Cormac McCarthy isn't known for cheery topics as anyone who has sat through (or read) The Road will testify and his play The Sunset Limited is no exception.
But where there was the drama of danger and survival in the apocalyptic The Road, in The Sunset Limited drama is somewhat lacking.
It's a two-hander between two unnamed men identified, somewhat ironically given their immovable viewpoints, as Black (Gary Beadle) and White (Jasper Britton).
Black is an ex-con who stops White, a professor, jumping in front of a commuter train - the eponymous Sunset Limited. He sits him down in his tenement apartment to persuade him that life is worth living after all.
Faith vs faithless
The reformed criminal has found god while White remains a staunch atheist admitting that the thought of meeting people in an afterlife fills him with horror.
They debate each other's views, neither conceding ground only occasionally acknowledging a particular view or train of thought as good.
And this is the problem with The Sunset Limited, as interesting as the debate is, there isn't any tension perhaps mild frustration from White that Black won't let him leave.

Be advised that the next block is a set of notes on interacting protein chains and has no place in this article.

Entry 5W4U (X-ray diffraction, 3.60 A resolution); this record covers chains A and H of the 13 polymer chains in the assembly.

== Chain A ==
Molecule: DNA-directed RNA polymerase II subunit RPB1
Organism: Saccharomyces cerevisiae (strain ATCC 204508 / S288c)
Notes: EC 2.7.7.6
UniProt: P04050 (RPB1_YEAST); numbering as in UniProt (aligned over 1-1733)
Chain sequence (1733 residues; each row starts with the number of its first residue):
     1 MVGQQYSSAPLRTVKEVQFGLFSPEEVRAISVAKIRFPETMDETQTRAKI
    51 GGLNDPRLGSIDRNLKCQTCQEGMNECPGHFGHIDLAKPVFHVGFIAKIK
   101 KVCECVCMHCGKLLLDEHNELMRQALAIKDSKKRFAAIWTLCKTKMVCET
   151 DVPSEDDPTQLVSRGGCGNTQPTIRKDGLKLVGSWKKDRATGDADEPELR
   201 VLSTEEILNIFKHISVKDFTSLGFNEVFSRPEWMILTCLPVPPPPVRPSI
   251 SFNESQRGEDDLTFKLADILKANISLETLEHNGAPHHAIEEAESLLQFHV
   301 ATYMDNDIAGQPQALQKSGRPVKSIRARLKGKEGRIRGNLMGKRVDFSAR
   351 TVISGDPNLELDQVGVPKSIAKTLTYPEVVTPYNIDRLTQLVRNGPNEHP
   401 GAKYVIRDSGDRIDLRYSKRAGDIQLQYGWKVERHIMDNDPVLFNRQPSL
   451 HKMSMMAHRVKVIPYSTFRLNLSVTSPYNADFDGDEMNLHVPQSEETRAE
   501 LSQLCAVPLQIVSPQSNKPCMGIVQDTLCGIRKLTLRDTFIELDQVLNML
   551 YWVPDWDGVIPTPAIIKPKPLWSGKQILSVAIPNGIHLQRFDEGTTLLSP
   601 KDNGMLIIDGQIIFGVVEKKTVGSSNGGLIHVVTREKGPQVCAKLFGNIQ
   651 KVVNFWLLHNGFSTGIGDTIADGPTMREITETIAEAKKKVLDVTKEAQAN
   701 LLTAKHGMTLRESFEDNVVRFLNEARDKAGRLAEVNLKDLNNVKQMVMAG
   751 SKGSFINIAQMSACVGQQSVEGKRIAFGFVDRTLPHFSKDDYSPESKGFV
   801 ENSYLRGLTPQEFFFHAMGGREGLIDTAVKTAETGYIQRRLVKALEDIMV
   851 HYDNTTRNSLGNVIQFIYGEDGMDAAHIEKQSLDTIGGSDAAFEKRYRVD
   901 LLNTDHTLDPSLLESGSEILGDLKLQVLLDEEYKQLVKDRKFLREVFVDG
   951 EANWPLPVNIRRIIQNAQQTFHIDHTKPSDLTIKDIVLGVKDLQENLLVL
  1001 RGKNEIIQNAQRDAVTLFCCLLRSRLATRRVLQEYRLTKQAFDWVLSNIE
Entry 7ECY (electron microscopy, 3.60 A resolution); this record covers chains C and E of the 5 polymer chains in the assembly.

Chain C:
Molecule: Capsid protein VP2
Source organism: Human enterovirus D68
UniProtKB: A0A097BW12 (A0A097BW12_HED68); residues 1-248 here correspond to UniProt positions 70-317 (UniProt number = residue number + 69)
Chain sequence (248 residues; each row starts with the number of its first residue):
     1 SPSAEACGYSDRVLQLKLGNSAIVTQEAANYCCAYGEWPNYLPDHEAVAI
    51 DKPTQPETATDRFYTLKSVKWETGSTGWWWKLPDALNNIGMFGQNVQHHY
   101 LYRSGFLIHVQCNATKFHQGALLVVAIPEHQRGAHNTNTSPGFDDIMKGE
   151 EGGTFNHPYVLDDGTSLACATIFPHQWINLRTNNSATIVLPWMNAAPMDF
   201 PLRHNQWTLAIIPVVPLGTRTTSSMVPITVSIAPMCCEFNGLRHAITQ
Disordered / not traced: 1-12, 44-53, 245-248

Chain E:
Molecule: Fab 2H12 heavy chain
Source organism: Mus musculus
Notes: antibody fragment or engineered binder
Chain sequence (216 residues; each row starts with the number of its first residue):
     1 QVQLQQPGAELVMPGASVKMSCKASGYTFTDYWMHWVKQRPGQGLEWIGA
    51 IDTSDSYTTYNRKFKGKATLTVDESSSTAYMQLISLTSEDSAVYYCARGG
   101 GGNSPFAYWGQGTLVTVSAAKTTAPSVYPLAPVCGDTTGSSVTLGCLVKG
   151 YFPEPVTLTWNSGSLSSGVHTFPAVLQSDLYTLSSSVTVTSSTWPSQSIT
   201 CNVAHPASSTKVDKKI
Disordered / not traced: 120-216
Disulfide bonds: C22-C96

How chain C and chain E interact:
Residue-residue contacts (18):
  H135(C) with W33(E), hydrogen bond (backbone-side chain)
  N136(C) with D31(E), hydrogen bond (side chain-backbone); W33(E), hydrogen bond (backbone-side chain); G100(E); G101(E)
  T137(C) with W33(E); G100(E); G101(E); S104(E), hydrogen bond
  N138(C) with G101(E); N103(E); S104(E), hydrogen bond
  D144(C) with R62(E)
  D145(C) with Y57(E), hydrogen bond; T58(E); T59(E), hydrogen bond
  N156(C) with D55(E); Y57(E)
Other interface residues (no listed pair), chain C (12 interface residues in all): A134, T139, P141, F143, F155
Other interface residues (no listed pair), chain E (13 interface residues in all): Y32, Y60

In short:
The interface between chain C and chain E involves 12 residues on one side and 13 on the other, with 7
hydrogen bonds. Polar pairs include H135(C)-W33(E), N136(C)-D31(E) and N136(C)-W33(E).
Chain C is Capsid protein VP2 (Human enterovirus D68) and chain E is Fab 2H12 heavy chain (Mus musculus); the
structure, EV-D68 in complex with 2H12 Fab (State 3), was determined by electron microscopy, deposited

The only shock is the retelling of one violent incident which is grim in its graphic description.
There is a lighter moment, a sort of truce in the intellectual and non-threatening verbal combat while they share a meal but otherwise, there is little tonal shift.
Beadle and Britton's performances can't be faulted, managing to find some humour in McCormac's script and I have to applaud McCormac for not falling into one of a number of obvious endings.
Left where it starts
The irony is that it feels like the play is left where it starts and you wonder what the point of the bit in between has actually been.
I'm giving The Sunset Limited ⭐️⭐️⭐️, it is 90 minutes without an interval and runs until 29 February.
Do you think that's fair?
It was my first visit to the Boulevard Theatre and it's an interesting space and a nice sized theatre - big enough to feel like a substantial theatre but without losing intimacy.
Queues for the loos afterwards were long though which isn't a good sign.
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